|Title||The Study of Exception: A methodological reflection on Agamben’s problematisation of the relation between law and life|
This thesis engages, from a methodological perspective, with Agamben’s problematisation of the relation between law and life. More specifically, Agamben’s work on law is here considered as a veiled reflection on the potentiality of study as a form of non-instrumental praxis, i.e. study as a means without ends. The political element of Agamben’s critique of law, it is suggested, resides in his attempt at developing a method to reflect on the conditions of possibility of power, to be understood as a form of thought – i.e. the power of thought – which has left its mark, or better, its signature, on the politico-juridical tradition of the West, determining the ways in which life has been conceptualised and, eventually, lived by the subjects who have inhabited this tradition. This signature, practically, is a signature of instrumental-exceptionality which performs a fundamental biopolitical-anthropogenetic function: it allows to functionally relate an ‘inside’ and an ‘outside’ of man, for the purpose of constituting (and preserving) the world as a governable space, a space in which life could be made (and thought as) governable. The law has played, and still plays, a fundamental role in producing this space and, in fact, it can be studied as a priviledged field in which this signature of exceptionality/instrumentality has organised the governability of life through the functional articulation of a form (of law) separated from life and a force (of life) which animates it from the outside (in pseudo-immanent or pseudo-transcendental terms). This considerations ground the experience of study as a sort of wandering among the ruins of legal thought, a virtual space in which power finds its expression precisely in the endless attempt at producing an articulation of form and force of both law and life. The (dis)function of the student, from this perspective, is to expose this articulating practice without partaking (uncritically, i.e. by presupposing it) to the process of its reproduction. As a result, Agamben’s work provides a critique of legal theorising itself as an articulating practice and, therefore, also the possibility to study the law anew, an experience of study as a means without end. But this also means that the signature of power is, at the same time, a signature of study: in other words, a means of both constitution and destitution.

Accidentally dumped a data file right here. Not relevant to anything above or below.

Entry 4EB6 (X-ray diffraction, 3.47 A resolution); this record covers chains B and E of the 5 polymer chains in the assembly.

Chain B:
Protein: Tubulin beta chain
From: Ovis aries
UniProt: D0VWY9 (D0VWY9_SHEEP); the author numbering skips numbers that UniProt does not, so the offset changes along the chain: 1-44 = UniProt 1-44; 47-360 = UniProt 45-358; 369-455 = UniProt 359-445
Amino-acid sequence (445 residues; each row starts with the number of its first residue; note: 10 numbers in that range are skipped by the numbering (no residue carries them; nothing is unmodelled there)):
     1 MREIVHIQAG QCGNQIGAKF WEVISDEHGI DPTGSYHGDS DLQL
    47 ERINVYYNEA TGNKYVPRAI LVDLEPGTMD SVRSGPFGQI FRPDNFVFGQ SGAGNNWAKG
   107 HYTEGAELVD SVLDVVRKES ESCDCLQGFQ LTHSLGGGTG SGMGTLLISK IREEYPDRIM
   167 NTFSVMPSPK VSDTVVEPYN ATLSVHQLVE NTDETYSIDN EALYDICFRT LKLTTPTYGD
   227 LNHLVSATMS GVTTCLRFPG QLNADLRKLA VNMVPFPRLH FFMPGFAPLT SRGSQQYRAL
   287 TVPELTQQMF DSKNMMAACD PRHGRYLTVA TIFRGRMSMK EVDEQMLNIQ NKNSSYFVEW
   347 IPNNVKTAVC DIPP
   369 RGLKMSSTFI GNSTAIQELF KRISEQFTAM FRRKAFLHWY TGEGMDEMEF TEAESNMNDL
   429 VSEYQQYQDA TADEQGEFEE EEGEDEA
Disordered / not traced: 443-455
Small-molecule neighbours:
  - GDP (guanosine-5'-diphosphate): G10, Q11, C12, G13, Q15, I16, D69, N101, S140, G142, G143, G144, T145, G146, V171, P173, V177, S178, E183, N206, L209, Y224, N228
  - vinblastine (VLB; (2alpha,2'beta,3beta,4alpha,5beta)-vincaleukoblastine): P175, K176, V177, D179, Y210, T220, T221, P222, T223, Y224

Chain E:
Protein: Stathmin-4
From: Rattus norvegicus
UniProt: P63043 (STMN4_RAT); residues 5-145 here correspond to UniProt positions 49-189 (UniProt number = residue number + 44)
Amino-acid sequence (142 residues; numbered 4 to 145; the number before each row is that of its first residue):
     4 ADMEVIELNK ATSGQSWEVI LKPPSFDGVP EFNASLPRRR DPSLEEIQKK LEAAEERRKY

File Access Level
Open (open metadata and files)
|Publisher||University of Westminster|
|Digital Object Identifier (DOI)||https://doi.org/10.34737/vvz2z|